[Market Update] - Upcoming Economic Calendar 031524 | The Retirement Planning Group

Did You Know?

NEW HIGH IN NEW HIGHS The net number of S&P 500 stocks hitting 52-week highs has been in positive territory for more than 80 straight trading days, and on March 4, just under 20% (19.5%) of the index hit a 52-week high, which was the highest reading in nearly three years (Source: Bloomberg).

SANGUINE STREAKS Through Friday, the S&P 500 has gone 268 trading days (just over a year) without experiencing a one-day decline of 2% or more. While the current streak is the fifth longest since 1990, it still pales in comparison to the record 949 trading days (or 3.75 years) without a one-day 2%+ drop that ran from May 19, 2003, to February 26, 2007 (Source: Bespoke).

401(K) MILLIONAIRES The number of 401(k) accounts worth $1+ million at Fidelity jumped 41% in 2023 from 299,000 to 422,000. The average 401(k) millionaire at Fidelity is 59 years old and has been saving for 26 years (Source: Fidelity, YAHOO! Finance).

This Week in History

FAKE TRADES On March 15, 1817, the New York Stock Exchange prohibited the “fictitious sales,” or wash sales, that had enabled speculators to manipulate individual stocks without even owning them. Nevertheless, the practice continued unabated for decades more (Source: The Wall Street Journal).

Asset Class Performance

The Importance of Diversification. Diversification mitigates the risk of relying on any single investment and offers a host of long-term benefits, such as lowering portfolio volatility, improving risk-adjusted returns, and helping investments to compound more effectively.
[Market Update] - Asset Class Performance 031524 | The Retirement Planning Group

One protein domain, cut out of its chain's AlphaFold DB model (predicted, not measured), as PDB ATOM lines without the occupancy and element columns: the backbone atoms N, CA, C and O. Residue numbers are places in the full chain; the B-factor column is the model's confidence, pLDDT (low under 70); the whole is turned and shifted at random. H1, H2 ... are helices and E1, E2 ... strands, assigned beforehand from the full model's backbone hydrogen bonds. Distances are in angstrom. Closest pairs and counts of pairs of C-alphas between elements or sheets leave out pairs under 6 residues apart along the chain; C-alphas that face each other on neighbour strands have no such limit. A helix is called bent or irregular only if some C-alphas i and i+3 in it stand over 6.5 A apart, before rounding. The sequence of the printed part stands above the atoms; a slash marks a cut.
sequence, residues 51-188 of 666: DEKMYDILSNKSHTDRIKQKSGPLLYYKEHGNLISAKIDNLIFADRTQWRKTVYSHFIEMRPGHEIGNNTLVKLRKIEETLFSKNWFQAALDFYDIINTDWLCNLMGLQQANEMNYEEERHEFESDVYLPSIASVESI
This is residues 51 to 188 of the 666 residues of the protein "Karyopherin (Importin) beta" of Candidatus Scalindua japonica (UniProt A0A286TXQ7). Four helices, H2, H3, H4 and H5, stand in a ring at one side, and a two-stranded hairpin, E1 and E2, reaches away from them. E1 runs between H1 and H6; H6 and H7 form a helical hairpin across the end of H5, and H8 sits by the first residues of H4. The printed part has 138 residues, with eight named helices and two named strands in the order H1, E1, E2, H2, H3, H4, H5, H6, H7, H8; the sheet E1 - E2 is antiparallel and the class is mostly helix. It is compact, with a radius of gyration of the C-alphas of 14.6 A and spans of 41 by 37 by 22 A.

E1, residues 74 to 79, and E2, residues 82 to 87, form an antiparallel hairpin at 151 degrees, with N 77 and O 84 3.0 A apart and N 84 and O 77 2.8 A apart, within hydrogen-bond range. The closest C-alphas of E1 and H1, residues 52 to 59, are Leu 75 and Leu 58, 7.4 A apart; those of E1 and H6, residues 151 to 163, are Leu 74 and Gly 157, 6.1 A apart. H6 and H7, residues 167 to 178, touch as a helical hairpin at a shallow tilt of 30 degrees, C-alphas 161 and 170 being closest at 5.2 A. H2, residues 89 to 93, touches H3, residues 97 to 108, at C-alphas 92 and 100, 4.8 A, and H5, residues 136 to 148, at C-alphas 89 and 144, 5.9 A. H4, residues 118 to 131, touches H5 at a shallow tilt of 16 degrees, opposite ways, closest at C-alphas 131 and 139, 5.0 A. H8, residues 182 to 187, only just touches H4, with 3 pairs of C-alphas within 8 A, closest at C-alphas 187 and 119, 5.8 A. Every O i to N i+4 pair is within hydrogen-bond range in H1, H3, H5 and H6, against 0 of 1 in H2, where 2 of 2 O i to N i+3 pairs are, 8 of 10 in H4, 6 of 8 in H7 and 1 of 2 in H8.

Source: Bloomberg.

Asset‐class performance is presented by using market returns from an exchange‐traded fund (ETF) proxy that best represents its respective broad asset class. Returns shown are net of fund fees for and do not necessarily represent performance of specific mutual funds and/or exchange-traded funds recommended by The Retirement Planning Group. The performance of those funds may be substantially different from the performance of the broad asset classes and to proxy ETFs represented here. US Bonds (iShares Core US Aggregate Bond ETF); High‐Yield Bond (iShares iBoxx $ High Yield Corporate Bond ETF); Intl Bonds (SPDR® Bloomberg Barclays International Corporate Bond ETF); Large Growth (iShares Russell 1000 Growth ETF); Large Value (iShares Russell 1000 Value ETF); Mid Growth (iShares Russell Mid-Cap Growth ETF); Mid Value (iShares Russell Mid-Cap Value ETF); Small Growth (iShares Russell 2000 Growth ETF); Small Value (iShares Russell 2000 Value ETF); Intl Equity (iShares MSCI EAFE ETF); Emg Markets (iShares MSCI Emerging Markets ETF); and Real Estate (iShares US Real Estate ETF). The return displayed as “Allocation” is a weighted average of the ETF proxies shown as represented by 30% US Bonds, 5% International Bonds, 5% High Yield Bonds, 10% Large Growth, 10% Large Value, 4% Mid Growth, 4% Mid Value, 2% Small Growth, 2% Small Value, 18% International Stock, 7% Emerging Markets, 3% Real Estate.

* The term basis points (bps) refers to a common unit of measure for interest rates and other percentages in finance. One basis point is equal to 0.01%. Bond prices and bond yields are inversely related. As the price of a bond goes up, the yield decreases.